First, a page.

For each generated image I(l, c), a keypoint pk is placed on a pixel (xpk, ypk) over the image plot and a window around the keypoint is considered: a local image patch. Its size is Xp × Xp pixels and is constructed by dividing the window in 16 blocks of size 3s each one, where s is the scale of the local patch and it is an input parameter of the algorithm. It is arranged in a 4 × 4 grid and the pixel pk is the patch center, thus Xp = 12s pixels.

A local representation of the signal shape within the patch can be described by obtaining the gradient orientations on each of the 16 blocks Bi, j with 0 ≤ i, j ≤ 3 and creating a histogram of gradients. In order to calculate the histogram, the interval [0, 360] of possible angles is divided in 8 bins, each one of 45 degrees.

Hence, for each spatial bin 0 ≤ i, j ≤ 3, corresponding to the indexes of each block Bi, j, the orientations are accumulated in a 3-dimensional histogram h through the following equation:

h(θ,i,j)=3spI(l,c)wang(J(p)θ)wij(ppk3s)J(p)    (5)

where p is a pixel from the image I(l, c), θ is the angle bin with θ∈{0, 45, 90, 135, 180, 225, 270, 315}, ‖J(p)‖ is the euclidean norm of the gradient vector in the pixel p and it is computed using finite differences and ∠J(p) is the angle of the gradient vector.

The contribution of each gradient vector to the histogram calculated by Equation 5 is balanced by a trilinear interpolation. The scalar wang(·) and vector wij(·) functions are linear interpolations used by Lowe (2004) and Vedaldi and Fulkerson (2010) to provide a weighting contribution to the eight adjacent bins in the tridimensional histogram. They are calculated as

wij(v)=w(vx-xi)w(vy-yj)    (6)

with 0 ≤ i, j ≤ 3 and

wang(α)=r=11w(8α2π+8r)    (7)

where xi and yi are the spatial bin centers located in xi,yj{-32,-12,12,32} and the interpolating function w(·) is defined as w(z) = max(0, 1−|z|). The function parameter v = (vx, vy) is a vector variable and α a scalar variable. Vector v holds pixel coordinates (vx, vy) normalized between −2 and 2 and combined with the function w(z) it produces zero for every combination of (i, j) except for the 4 adjacent spatial bins. On the other hand, r is an integer that can vary freely in the set {−1, 0, 1} and α is the difference between the gradient orientation angle and the angle bin center in radians. By following this procedure, summands on Equation (7) are nullified except for the 2 adjacent angular bins.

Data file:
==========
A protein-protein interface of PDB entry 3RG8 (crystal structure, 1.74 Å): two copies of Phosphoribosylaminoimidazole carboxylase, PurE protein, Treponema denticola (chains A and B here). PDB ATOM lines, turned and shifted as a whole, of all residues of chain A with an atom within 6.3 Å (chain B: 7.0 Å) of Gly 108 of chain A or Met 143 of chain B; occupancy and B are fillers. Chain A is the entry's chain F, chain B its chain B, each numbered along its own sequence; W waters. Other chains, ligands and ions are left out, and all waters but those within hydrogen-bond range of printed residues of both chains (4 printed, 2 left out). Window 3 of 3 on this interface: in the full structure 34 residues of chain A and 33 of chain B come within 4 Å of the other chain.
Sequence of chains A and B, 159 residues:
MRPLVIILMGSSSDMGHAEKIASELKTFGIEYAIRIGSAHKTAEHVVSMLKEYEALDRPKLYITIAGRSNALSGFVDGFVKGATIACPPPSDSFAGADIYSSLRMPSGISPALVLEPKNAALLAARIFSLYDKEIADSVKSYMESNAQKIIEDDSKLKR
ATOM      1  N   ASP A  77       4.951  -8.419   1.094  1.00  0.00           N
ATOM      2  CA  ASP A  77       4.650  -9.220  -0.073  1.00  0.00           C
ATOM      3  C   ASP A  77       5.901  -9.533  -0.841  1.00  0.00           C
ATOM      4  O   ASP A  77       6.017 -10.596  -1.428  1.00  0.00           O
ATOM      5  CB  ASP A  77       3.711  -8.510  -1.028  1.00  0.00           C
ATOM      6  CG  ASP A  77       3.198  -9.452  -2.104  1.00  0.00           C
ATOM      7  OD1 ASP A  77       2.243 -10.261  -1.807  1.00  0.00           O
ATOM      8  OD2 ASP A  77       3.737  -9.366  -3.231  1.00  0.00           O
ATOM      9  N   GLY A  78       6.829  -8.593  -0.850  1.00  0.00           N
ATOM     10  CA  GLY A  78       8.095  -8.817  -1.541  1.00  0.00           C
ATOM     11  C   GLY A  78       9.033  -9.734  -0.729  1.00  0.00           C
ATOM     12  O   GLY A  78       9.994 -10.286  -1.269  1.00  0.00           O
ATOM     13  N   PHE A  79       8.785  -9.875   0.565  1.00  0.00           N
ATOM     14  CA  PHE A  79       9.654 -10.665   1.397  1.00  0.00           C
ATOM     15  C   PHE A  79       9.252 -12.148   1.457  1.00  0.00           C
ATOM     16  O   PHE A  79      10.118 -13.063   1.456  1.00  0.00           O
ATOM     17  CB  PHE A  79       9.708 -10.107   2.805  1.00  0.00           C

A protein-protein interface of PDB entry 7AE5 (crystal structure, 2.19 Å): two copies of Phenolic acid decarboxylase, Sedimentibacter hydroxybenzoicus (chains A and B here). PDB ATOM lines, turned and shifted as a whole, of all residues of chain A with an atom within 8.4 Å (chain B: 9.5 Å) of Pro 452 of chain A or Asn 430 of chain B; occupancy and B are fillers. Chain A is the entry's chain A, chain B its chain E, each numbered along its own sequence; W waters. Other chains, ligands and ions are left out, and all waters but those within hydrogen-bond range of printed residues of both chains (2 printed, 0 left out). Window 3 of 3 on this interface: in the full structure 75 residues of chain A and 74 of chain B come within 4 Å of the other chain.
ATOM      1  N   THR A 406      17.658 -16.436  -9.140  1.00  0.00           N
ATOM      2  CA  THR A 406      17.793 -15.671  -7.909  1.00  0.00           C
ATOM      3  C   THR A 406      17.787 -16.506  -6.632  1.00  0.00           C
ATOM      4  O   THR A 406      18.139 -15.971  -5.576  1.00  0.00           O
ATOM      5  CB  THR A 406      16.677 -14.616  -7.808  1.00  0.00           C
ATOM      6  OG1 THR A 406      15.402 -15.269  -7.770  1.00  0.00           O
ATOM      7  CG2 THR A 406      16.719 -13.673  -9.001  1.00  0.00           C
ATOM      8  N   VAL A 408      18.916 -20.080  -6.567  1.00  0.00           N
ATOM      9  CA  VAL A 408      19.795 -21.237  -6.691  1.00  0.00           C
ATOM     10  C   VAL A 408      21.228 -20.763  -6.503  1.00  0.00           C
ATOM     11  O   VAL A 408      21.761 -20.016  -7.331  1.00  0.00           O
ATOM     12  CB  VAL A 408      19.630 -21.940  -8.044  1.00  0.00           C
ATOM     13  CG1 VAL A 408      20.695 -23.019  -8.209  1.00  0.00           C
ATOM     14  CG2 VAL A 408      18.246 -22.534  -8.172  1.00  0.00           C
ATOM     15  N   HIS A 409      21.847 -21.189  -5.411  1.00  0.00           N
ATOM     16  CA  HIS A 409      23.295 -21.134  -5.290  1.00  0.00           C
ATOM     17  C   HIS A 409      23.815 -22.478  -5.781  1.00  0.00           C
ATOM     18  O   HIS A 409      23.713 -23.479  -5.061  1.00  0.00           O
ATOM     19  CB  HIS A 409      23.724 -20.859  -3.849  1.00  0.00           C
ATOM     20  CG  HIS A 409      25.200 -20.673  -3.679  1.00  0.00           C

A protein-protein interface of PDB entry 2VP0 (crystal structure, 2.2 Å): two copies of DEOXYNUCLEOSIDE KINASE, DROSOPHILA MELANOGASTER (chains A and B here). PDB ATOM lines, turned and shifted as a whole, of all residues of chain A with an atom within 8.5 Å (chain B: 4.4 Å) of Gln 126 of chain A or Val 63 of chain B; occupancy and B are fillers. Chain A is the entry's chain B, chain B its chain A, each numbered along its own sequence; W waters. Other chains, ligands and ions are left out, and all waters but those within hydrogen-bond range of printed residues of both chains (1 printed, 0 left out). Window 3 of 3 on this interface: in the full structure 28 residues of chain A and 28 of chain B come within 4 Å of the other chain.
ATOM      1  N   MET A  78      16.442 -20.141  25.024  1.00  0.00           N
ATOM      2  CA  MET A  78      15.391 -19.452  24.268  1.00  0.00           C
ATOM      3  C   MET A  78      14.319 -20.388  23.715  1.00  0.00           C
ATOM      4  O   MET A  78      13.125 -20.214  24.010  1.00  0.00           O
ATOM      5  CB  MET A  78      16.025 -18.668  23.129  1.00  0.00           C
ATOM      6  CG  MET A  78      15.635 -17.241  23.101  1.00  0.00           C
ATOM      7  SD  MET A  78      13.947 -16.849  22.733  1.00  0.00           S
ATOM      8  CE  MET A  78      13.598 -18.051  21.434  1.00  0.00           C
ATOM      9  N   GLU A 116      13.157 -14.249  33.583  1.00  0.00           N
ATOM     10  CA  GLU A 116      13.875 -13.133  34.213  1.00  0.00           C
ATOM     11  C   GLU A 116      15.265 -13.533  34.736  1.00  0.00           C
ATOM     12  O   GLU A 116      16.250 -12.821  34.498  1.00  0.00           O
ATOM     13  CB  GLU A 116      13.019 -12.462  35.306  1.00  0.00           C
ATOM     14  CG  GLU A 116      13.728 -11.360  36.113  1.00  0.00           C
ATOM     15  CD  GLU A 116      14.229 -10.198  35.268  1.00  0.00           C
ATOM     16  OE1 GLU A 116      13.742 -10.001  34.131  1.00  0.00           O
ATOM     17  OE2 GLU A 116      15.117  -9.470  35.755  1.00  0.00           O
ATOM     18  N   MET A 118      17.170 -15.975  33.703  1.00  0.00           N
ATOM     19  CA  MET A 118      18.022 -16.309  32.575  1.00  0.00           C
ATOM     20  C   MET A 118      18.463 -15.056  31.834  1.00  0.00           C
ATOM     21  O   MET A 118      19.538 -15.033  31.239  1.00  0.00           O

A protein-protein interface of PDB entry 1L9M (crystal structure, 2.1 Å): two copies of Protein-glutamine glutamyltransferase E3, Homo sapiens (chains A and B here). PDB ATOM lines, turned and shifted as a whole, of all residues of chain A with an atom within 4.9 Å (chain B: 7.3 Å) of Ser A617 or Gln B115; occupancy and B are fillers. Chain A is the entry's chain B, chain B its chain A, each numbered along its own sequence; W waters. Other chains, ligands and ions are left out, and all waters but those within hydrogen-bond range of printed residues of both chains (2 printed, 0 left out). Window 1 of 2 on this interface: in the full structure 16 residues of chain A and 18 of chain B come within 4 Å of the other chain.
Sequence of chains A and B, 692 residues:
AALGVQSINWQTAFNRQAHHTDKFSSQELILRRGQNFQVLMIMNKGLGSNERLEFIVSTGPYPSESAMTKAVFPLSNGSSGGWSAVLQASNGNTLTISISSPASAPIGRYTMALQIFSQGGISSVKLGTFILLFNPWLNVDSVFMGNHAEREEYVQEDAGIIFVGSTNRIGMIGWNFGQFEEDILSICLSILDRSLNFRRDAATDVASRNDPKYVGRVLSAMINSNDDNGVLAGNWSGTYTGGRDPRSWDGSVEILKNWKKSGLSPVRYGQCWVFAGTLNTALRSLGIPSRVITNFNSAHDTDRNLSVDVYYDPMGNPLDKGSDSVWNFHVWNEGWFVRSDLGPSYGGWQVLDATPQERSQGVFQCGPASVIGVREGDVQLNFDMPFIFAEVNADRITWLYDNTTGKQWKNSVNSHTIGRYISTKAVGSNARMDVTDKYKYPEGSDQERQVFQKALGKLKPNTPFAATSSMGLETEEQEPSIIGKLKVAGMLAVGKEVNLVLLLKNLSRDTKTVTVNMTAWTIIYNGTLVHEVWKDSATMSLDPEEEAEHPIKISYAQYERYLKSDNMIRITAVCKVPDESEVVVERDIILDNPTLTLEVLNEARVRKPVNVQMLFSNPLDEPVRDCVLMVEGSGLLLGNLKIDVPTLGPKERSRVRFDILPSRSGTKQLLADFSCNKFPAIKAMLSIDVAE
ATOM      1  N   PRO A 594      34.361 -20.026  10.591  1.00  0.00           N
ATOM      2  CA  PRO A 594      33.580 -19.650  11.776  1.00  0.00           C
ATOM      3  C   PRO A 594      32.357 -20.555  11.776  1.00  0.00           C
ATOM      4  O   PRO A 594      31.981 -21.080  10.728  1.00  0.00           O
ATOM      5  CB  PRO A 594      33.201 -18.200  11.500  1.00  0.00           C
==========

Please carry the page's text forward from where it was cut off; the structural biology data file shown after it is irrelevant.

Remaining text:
These binning functions conform the trilinear interpolation that has a combined effect of sharing the contribution of each oriented gradient between their eight adjacent bins in a tridimensional cube in the histogram space, and zero everywhere else (Mortensen and Shapiro, 2005).

The fixed value of 3 is a magnification factor which corresponds to the number of pixels per each block when s = 1. As the patch has 16 blocks and 8 bin angles are considered, for each location l and channel c a feature called descriptor d(l, c) of 128 dimension is obtained. The main differences between this implementation and the standard SIFT Descriptor are described in the Appendix.

Figure 3 shows an example of a patch and a scheme of the histogram computation. In Figure 3A a plot of the signal and the patch centered around the keypoint is shown. In Figure 3B the possible orientations on each patch are illustrated. Only the upper-left four blocks are visible. The first eight orientations of the first block, are labeled from 1 to 8 clockwise. The orientations of the second block B1, 2 are labeled from 9 to 16. This labeling continues left-to-right, up-down until the eight orientations for all the sixteen blocks are assigned. They form the corresponding descriptor d of 128 coordinates. Finally, in (C) an enlarged image plot is shown where the oriented gradient vector for each pixel can be seen.